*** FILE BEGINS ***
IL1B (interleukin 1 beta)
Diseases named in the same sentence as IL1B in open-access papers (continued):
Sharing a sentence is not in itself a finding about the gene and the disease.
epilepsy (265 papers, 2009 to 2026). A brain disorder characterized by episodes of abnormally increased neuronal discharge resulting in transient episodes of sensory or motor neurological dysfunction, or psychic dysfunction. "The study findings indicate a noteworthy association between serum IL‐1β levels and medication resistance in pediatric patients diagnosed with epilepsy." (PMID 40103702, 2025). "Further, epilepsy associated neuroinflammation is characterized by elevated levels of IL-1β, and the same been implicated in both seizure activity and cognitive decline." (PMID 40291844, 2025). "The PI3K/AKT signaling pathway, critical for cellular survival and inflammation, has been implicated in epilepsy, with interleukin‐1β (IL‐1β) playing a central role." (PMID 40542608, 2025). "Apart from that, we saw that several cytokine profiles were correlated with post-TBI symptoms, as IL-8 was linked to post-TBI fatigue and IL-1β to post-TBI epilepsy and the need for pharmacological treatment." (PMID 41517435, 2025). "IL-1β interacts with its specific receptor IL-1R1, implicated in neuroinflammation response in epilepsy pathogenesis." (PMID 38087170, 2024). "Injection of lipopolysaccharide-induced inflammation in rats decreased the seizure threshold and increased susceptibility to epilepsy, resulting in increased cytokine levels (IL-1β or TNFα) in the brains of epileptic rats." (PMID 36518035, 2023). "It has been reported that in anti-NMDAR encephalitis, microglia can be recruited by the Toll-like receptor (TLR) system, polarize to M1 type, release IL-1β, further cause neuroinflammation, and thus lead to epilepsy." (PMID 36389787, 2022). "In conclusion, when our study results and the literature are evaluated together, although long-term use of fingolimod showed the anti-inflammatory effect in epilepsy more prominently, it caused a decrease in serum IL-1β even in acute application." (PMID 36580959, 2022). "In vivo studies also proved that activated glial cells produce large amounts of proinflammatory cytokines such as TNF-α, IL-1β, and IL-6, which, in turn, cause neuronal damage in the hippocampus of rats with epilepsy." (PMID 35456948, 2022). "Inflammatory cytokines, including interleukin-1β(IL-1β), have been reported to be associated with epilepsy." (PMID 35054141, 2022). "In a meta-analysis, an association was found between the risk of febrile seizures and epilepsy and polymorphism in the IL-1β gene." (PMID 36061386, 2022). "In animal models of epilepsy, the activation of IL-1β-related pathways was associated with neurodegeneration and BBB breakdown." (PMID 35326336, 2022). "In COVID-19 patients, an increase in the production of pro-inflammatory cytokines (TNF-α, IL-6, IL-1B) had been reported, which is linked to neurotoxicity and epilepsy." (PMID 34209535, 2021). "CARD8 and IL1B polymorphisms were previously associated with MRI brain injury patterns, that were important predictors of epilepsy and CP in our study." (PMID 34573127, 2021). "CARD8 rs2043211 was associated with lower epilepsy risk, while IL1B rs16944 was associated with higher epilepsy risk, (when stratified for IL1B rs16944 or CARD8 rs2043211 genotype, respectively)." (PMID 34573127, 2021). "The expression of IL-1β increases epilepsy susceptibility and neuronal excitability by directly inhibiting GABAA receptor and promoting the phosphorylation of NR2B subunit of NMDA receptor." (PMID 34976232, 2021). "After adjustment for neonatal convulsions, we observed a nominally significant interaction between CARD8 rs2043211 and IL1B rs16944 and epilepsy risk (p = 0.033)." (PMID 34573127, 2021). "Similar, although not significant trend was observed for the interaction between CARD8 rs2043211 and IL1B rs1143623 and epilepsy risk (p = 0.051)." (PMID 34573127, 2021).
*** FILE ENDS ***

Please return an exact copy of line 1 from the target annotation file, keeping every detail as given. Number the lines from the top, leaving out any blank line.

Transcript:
IL1B (interleukin 1 beta)